Will the big success in diabetes as we approach 2030 be cell-based — as in autogeneic pancreatic cells induced from stem cells — or will the state of the art at that time still be the “pump/meter closed loop artificial pancreas” (expected to be the case well before 2030?
Will tissue engineering allow us to preempt death?
The potential for us to preempt an enormous amount of disease is already before us, yet we studiously avoid it. At what point do we take advantage of this?
Consider what will be the case beyond 2026.
Research gaps will have narrowed drastically. The gap between basic science and clinical application will be very small. Our medical diagnostics will be extremely richly detailed, near-instantaneous, and widely accessible (e.g., there will be variants or embodiments of IBM Watson and similar intelligent diagnostic systems), which will of course optimize the potential for therapeutics. But the impact on research will be dramatic, because we will be able to much more rapidly and efficiently learn from an obvious integration of routine clinical data and research data via meta-analysis-esque (for lack of a less clumsy term) capacity to derive data from disparate local and remote systems.
Our nearly complete knowledge of the full spectrum of pathogenic factors (from environmental to genetic) and their correlation with specific patient populations will have pierced the veil that has concealed the etiologies of a large number of diseases, opening the door wide to the development of therapies.
We will understand, predict, and manage the development of genetic disease.
All political denial to the side, some of the most significant threats to our health in the future will ensue from our relentless campaign to ravage the planet’s resources – air, water, food – driven by overpopulation and happily capitalized upon by what we are seeing is a growing horde of lethal, many well evolved but otherwise persistent pathogens (from tuberculosis, MRSA, Ebola, Marburg, and many others as yet unidentified), already made more threatening due to antibiotic resistance we have knowingly facilitated.
However, fear not, my 2.3% excise tax refugees. The future is bright for you, if you care to recognize your place in it.
But first, here’s a blunt reality: Medical devices, at least as we know them, will simply become irrelevant. Medical devices, no matter how sophisticated, are clunky mechanical tools for amelioration of symptoms for diseases about which know too little to solve with near-zero cost permanent cures (think of the vaccine, an unbelievable idea in the mind of those fearing polio) but only when drugs or other interventions are not also possible.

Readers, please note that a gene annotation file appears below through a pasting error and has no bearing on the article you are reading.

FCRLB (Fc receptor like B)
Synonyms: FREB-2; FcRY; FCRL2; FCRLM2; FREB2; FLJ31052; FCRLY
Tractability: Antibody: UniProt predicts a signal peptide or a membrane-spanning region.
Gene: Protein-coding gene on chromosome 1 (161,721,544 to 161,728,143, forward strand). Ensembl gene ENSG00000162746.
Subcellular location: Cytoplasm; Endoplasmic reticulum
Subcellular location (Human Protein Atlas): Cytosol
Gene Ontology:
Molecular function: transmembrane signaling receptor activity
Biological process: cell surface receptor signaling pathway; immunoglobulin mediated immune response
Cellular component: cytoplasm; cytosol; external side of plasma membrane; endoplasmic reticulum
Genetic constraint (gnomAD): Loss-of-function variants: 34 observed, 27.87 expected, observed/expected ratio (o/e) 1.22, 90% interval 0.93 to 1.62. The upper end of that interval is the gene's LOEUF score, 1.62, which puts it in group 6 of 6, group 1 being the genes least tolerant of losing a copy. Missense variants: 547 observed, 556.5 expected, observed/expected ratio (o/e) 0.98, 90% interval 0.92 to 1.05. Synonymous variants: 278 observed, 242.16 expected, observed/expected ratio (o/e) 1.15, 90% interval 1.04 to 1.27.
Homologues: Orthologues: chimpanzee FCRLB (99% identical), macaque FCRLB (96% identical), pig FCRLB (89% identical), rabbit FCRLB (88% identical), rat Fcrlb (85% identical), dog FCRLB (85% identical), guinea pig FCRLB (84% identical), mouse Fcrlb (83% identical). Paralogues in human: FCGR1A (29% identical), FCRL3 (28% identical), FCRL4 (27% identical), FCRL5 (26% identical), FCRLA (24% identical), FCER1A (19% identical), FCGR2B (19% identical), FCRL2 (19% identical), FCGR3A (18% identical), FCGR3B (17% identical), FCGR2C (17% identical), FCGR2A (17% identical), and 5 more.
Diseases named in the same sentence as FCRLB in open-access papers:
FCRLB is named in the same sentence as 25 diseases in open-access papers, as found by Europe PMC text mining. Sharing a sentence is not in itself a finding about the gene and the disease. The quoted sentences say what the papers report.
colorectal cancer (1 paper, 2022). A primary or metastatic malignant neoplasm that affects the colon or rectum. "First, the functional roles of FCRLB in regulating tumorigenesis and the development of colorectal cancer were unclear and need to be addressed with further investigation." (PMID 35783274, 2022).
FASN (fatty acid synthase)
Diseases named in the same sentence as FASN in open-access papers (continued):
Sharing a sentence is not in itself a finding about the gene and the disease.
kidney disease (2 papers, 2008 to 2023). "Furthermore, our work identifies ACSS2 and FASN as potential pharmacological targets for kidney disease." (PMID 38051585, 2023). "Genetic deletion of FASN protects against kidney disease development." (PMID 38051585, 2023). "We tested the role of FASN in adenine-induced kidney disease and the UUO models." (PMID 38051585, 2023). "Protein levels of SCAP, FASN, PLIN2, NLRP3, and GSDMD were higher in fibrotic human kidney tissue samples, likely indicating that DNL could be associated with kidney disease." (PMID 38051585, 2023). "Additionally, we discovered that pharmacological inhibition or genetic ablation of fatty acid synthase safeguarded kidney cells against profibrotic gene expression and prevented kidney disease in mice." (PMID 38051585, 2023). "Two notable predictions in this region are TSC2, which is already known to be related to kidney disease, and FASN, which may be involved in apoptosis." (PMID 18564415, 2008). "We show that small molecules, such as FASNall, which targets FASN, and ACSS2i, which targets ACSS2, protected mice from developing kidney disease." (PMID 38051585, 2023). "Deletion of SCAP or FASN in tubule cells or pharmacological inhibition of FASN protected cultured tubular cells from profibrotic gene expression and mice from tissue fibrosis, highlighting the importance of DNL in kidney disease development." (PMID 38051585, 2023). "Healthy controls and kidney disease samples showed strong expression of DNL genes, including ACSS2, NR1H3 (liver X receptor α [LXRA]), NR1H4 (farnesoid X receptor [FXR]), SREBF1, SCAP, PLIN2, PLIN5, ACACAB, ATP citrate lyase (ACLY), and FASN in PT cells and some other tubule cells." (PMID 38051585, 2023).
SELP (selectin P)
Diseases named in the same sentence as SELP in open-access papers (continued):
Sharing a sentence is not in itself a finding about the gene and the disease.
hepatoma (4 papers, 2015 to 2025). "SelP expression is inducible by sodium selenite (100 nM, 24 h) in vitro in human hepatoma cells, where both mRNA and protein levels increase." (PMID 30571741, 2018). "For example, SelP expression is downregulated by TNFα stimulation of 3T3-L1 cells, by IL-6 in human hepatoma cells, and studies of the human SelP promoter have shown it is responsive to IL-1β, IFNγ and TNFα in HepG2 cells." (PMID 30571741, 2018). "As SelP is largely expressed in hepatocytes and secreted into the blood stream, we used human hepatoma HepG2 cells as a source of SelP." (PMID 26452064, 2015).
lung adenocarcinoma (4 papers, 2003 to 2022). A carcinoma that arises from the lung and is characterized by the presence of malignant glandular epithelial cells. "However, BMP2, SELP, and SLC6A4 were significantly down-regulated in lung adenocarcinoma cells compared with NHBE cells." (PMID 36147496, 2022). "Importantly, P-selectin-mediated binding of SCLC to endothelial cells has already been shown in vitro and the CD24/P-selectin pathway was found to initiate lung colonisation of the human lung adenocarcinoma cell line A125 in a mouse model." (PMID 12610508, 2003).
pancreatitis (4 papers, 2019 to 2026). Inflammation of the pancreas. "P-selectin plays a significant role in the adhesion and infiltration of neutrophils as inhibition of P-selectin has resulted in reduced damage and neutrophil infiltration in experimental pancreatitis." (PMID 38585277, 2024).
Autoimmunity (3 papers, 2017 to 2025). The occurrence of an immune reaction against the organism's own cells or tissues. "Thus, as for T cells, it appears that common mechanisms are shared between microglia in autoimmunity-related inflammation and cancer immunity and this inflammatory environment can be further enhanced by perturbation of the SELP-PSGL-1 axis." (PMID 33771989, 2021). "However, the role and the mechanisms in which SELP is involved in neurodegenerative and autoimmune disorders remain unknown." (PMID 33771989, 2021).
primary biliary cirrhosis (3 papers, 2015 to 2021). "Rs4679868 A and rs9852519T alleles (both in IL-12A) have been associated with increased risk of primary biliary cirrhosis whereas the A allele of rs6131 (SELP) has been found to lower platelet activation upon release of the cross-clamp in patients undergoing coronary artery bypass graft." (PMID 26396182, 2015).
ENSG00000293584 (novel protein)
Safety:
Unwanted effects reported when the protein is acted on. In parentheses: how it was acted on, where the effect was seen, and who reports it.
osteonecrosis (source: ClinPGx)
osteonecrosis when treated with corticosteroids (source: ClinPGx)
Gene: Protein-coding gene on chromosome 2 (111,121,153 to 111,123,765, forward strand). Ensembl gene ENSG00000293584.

Let there be no doubt — medical technology will thrive. Disease is persistent. Conditions are worsening for the human population. But, more importantly, at least from the sense of an industry with a big financial stake in the situation, nature does not give up her secrets easily and there remain many obstacles to overcome (not least of which is wanton and persistent human ignorance) before we are able to utterly avoid or cheaply cure all diseases.
MedMarket Diligence is hours away from publishing its 2015 report on the worldwide wound management market.
The report is entitled, “Worldwide Wound Management, Forecast to 2024: Established and Emerging Products, Technologies and Markets in the Americas, Europe, Asia/Pacific and Rest of World”. The report is described in detail at link.
The very diverse field that is wound management encompasses technologies from gauze to bioengineered skin and skin substitutes and many in between. Growth rates range from flat to over 15% annually through 2024.
The highest growth segments in medical technology sectors typically derive their high growth from modest absolute changes on very small volume and therefore rarely can sustain that growth over time. However, in wound management, the use of bioengineered skin and skin substitutes will result in the highest cumulative sales compared to all segments from 2015 to 2024 — excluding, that is, the high volume segments of traditional adhesives, gauzes, and non-adherent dressings. Also noteworthy is the second highest cumulative sales over this period was for antimicrobial dressings, despite this segment having relatively modest growth on a percentage basis, but proceeding from significant sales in 2015 (already at over $1.5 billion).
During the forecast period, the most significant change evident in sales is the jump in the share of the market represented by bioengineered and other skin replacements, as noted above. But with compound annual growth rates (to 2024) in sales in the different wound segments ranging from near 1% to nearly 20% — for segments with 2015 sales at a low of $300 million and a high of $15 billion — there is considerable shifting of shares of the global wound market.